ESSENTIAL RECORDINGS
EVENCIO CASTELLANOS - Orchestral Works


EVENCIO CASTELLANOS - Santa Cruz de Pacairigua - El Rio de las Siete Estrellas - Suite Avilena - Jan Wagner (Conductor) - Symphony Orchestra of Venezuela - 747313268177 - Released: January 2012 - Naxos 8.572681

Evencio Castellanos (1915-1984) belonged to the generation of Venezuelan composers who established a new nationalistic style in the first half of the 20th century. One of his best known works, Santa Cruz de Pacairigua (1954) pays homage to the construction of a church in Guatire, near Caracas, quoting popular dance rhythms and melodies, as well as a Venezuelan medieval carol. El Rio de las Siete Estrellas (The River of the Seven Stars) (1946), inspired by a poem about the Orinoco River, describes events of pre-colonial Venezuelan history leading up to the country's independence in 1821. The Suite Avilena (1947), a compilation of scenes alluding to the coastal mountain of El Avila, borrows from popular songs and Christmas carols, and features the cuatro (a four-stringed version of the European classical guitar) and maracas, two of the most typical Venezuelan folk instruments. {Naxos}

Combine the South American style of Ginastera, the percussion enriched orchestration of Respighi, and the atmospheric flavor of Debussy (La Mer), and you start to get an idea of what the music of Venezuelan composer Evencio Castellanos sounds like. The slower, more lyrical segments of his works in particular, demonstrate a talented composer with a strong individual voice. Although the Santa Cruz de Pacairigua is considered one of his signature works, it is not, in my opinion, the best example on this CD of this composer's work. Despite the fact that it ends with all pistolas blazing, it is simply too folk-influenced to really display his creative skills.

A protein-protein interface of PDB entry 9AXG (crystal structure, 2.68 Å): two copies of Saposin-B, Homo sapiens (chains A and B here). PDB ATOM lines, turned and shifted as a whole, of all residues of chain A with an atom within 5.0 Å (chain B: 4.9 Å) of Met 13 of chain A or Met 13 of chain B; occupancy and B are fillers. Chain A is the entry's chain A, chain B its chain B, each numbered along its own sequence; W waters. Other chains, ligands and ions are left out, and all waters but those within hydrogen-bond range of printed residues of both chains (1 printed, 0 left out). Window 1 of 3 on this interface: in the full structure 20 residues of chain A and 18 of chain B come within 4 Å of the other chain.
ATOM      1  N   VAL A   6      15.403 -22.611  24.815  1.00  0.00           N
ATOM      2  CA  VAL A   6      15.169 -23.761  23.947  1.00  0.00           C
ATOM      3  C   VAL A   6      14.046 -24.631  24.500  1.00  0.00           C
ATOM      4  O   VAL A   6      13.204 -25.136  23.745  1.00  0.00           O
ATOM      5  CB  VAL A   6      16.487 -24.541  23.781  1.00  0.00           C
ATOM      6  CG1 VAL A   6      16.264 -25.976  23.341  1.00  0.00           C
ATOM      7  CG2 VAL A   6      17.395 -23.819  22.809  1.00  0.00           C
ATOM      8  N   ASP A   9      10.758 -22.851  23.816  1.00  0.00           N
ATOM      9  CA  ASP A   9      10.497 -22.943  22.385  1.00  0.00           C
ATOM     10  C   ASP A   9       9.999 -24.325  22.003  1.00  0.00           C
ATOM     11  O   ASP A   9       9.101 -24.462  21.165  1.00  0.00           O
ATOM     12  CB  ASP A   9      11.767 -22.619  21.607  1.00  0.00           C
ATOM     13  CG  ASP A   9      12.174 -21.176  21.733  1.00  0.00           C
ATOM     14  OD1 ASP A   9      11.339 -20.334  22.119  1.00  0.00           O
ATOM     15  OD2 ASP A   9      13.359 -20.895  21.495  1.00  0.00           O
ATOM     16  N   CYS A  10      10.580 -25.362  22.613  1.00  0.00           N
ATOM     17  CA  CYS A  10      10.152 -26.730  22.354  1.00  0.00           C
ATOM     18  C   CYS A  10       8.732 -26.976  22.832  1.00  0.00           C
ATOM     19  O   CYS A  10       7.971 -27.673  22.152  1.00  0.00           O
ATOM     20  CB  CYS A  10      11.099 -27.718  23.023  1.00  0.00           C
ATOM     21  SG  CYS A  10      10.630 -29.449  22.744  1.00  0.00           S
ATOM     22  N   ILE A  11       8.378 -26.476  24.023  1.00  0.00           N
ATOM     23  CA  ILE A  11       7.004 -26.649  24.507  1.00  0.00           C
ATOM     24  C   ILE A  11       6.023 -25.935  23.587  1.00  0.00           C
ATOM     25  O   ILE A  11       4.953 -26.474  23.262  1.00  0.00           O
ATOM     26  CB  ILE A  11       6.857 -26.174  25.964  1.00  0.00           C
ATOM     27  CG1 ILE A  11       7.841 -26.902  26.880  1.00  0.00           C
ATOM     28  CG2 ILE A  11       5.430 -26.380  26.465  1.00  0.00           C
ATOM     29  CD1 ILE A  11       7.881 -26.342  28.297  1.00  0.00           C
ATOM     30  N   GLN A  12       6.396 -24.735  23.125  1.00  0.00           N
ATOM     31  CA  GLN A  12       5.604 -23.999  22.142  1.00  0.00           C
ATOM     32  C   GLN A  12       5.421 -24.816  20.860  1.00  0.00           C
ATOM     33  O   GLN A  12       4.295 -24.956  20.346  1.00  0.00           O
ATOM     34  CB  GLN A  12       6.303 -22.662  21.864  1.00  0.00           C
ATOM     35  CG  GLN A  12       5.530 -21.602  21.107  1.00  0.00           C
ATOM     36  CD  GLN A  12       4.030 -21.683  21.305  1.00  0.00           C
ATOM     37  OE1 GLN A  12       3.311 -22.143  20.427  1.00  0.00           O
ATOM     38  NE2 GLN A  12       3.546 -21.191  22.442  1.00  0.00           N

On the other hand, the El Rio de las Siete Estrellas (The River of the Seven Stars), inspired by a poem to the Orinoco river, paints a much broader panoramic musical landscape than most South American composers have ever set to paper, and although rather episodic in nature, still forms a descriptive and evocative tone picture from start to finish, which ends in quite an orchestral flourish.

The Suite Avilena, depicting five short scenes of everyday life, also brings out the best of Castellanos. For example, his use of the cuatro within the orchestral fabric is at once subtle and yet very effective. The use of it at the end of the middle movement Nocturno is ear-catching and memorable. The Suite ends with Navidad (Christmas) in which the seamless blend of Christmas carols and traditional folk elements again clearly demonstrate this composer's innate writing abilities. Adeste Fideles just simply becomes part of the thematic material that drives the music forward, without focusing too much attention on itself.

Another fine addition, including what seems to be some world premieres, to the Naxos Latin American Classics series of recordings, presenting the music of a composer who played a major role in establishing the strong foundation leading to today's strong youth orchestras of Venezuela.

Jean-Yves Duperron - February 2012